Microsoft and Salesforce unexpectedly buddy up over Office 365

Partnership allows deeper connections between Office 365 and Salesforce's CRM tools, in possible sign of future collaborations

Partnerships between would-be rivals always spur questions about the motives of both sides, and the announcement of a new partnership between Microsoft and is no different.

The plan they've hatched involves allowing users of Windows and Office 365, and Salesforce's CRM products, to interoperate more deeply. Some of the functionality detailed in the announcement include new Salesforce connectors for Outlook, Excel, and Office for iPad. A Salesforce1 client for Windows itself and for Windows Phone 8.1 will also be released.

These solutions are some time off, though, with the Salesforce1 client slated for a preview release later this year and "general availability in 2015."

So what bought on a deal between two companies not normally known for being warm with each other?

The motives for the joint effort were outlined in a phone conference on Thursday, during which Microsoft CEO Satya Nadella and Salesforce CEO Marc Benioff both spoke of putting customers of both companies first, and allowing them to benefit from interoperating.

"We both view our missions as helping customers success in a new world of the cloud, social computing, mobile computing, and connectivity," said Benioff.

Benioff also spoke of how Salesforce is planning to ramp up its use of Microsoft's products to further build out its own portfolio, mainly through its exposure to Microsoft SQL Server and Microsoft Azure when developing its ExactTarget marketing product. ExactTarget was originally built using Microsoft technologies, but it was acquired by Salesforce in 2013. Benioff claims it was that acquisition, along with Nadella's ascension at Microsoft, that helped build a closer relationship with Microsoft.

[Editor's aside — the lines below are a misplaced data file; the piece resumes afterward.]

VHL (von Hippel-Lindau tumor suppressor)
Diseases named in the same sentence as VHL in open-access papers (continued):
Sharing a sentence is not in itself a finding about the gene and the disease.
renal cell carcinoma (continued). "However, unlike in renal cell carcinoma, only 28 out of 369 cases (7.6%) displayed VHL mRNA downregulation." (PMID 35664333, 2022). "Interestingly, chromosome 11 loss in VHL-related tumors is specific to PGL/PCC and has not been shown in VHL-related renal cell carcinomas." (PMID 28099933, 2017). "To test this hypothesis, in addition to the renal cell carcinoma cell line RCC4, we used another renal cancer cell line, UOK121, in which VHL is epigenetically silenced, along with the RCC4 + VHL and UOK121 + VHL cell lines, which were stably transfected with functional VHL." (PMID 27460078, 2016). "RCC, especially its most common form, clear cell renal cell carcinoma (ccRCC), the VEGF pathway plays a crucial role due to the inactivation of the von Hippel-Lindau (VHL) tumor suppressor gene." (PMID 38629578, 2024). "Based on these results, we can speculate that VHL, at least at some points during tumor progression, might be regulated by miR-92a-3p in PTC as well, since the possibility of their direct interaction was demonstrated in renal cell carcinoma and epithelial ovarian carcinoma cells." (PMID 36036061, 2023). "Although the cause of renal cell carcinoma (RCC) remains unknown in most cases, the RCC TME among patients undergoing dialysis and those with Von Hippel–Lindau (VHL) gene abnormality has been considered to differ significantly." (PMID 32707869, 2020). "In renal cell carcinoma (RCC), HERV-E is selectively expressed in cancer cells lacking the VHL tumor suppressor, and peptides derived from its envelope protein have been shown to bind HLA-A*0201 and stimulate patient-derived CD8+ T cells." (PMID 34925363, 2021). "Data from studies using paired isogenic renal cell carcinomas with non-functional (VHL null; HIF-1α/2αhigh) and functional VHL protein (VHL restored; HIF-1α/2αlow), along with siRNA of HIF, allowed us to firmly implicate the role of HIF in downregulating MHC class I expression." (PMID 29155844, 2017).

What isn't happening -- yet -- is for Salesforce to allow its software to run directly on Azure. Bloomberg had reported earlier, based on unnamed inside sources, that Microsoft and Salesforce were partnering to allow the latter's software to run on the former's cloud, but such a setup seemed an unlikely change of heart for a company of Salesforce's demeanor.

Instead, as Benioff said in the conference, "This is about taking Microsoft's core strategies -- Office 365 and Windows -- and integrating it with Salesforce's core strategies, and making a combined offering that offers more value to each of our users."

Still, the rivalries that have existed between the companies, both in existing fields and in newly emergent ones, are likely to be tough to shrug off. Last year, they introduced rival identity services designed to appeal not just to users of their own services, but other products as well. And earlier this year, Microsoft revved its own Dynamics CRM after several strategic acquisitions designed to compete feature-for-feature with Salesforce.

When asked about how existing competition might affect the deal, Nadella -- like Benioff before him -- fell back on the customer as the best arbiter: "There will we some areas we will compete in, but as anyone who has a broad partnership and platform approach, you will expect us to do what our customers demand of us."

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